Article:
Annual hello from The Guardian and Some Notes.
After last year’s big hello from Pete Bradshaw, we, this year, receive a similarly warm greeting from Xan Brooks, one of the Guardian’s mighty team of journalists covering the festival. We had just emerged from Jodie Foster’s The Beaver and …
After last year’s big hello from Pete Bradshaw, we, this year, receive a similarly warm greeting from Xan Brooks, one of the Guardian’s mighty team of journalists covering the festival. We had just emerged from Jodie Foster’s The Beaver and we both felt that it was a very ordinary film masquerading as a very strange one.
Apologies for not updating the web log yesterday, but connections kept dropping and so forth. Anyway, as we anticipated, this year’s Cannes has proved to be a significant improvement on the 2010 edition. That said, the worst films in the main competition have been considerably more ghastly than those on last year’s reject pile. The main theme of the rubbish has been creepy eroticism. I have already droned on about Sleeping Beauty, but even that dire film seemed like a small masterpiece when set beside Bertrand Bonello’s House of Tolerance (a virtue I will not be exercising when the time comes to review it). Set in a brothel during the dying days of La Belle Epoque, the picture is narratively disordered, unnecessarily leering and hilariously vulgar. Never mind the scene where a character actually cries tears of , well, male love juice. What about the sequence where the girls all dance to Nights in White Satin? The director should know that the answer to the question “Which iffy prog-pop single can be used with near impunity?” is not the Moody Blues song. It is Procol Harum’s Whiter Shade of Pale.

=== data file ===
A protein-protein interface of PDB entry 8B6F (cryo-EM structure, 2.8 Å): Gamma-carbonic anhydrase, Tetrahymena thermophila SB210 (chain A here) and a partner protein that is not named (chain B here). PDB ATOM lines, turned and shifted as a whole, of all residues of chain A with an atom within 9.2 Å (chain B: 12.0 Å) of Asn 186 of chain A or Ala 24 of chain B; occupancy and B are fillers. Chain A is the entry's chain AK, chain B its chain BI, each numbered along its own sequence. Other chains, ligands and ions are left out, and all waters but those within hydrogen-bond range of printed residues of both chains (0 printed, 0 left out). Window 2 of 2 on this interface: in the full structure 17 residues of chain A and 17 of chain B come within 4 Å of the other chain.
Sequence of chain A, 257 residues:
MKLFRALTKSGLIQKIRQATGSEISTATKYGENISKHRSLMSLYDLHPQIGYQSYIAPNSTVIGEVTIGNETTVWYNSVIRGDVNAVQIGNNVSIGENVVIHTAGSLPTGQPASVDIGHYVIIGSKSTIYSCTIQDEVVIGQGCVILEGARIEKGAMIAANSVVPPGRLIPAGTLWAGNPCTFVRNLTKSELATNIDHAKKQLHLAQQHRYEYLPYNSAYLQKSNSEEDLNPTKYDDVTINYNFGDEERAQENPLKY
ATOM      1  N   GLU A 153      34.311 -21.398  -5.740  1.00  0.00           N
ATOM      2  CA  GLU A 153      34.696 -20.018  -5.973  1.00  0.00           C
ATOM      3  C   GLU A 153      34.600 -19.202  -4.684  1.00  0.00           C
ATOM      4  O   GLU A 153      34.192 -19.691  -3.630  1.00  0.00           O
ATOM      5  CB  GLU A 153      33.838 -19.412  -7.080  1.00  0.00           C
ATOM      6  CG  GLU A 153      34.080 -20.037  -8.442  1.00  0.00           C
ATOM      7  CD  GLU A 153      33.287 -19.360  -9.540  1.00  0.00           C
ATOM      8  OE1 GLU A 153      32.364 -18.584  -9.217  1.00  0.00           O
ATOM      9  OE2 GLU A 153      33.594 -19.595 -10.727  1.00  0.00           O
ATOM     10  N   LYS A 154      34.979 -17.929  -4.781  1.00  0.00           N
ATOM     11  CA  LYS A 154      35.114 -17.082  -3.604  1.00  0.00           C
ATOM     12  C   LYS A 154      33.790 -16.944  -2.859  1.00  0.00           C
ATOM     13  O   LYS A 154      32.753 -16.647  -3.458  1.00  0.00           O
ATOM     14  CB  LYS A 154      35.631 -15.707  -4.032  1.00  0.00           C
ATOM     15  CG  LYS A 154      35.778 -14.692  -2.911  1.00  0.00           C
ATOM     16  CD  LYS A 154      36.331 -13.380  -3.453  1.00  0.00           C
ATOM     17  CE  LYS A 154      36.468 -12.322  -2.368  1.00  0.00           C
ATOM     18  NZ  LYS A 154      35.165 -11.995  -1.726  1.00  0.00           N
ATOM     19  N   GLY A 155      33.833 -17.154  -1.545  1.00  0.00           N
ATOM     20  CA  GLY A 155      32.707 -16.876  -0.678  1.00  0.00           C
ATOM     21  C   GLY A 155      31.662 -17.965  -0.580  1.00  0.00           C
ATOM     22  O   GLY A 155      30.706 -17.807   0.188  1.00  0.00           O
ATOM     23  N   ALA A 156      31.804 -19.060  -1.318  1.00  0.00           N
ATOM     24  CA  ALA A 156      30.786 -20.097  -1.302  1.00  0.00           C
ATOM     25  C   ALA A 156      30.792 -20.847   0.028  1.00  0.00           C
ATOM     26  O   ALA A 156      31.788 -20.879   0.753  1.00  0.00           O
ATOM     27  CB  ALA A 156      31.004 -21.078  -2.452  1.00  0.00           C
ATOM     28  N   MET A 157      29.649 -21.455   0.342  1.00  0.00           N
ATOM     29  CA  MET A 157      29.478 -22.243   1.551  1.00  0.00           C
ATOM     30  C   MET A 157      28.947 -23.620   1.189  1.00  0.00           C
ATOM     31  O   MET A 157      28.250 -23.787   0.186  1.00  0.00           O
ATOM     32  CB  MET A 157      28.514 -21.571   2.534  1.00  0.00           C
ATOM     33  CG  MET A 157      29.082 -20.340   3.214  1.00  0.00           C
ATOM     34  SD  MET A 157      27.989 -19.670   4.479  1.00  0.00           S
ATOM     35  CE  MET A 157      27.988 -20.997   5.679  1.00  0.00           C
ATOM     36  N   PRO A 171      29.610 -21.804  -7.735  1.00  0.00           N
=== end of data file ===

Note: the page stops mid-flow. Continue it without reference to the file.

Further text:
Anyway, the whinging aside, what about the decent pictures? The real surprise has been a strange, amusing piece of French nostalgia entitled The Artist. Shot in black and white, almost entirely silent, it is romantic and charming throughout. I can’t be bothered to look it up, but I assume that, if it wins the Palme d’Or (which it could), it would be the first silent film do to so.
I enjoyed The Tree of Life, but I found it a tad philosophically muddled and visually overblown. The new film from The Dardennes Brothers, The Kid with a Bike, is yet another triumph of social-realism from the Belgian siblings. It’s a little less deliberately shocking than their earlier work, but still undeniably the work of masters. Then there’s the cracking Le Havre from Aki Kaurismaki. As ever, he takes a scenario that could deliver grim kitchen-sink miserablism and turns it into a sprightly, off-kilter comedy.
And what of the new Lars Von Trier? Knowing how much our old pal Michael Dwyer dreaded the Dane’s later work, I always feel a bit guilty giving him the thumbs up. But for all its moments of adolescent silliness, Melancholia remains something of a triumph. You can catch the full review in the paper tomorrow.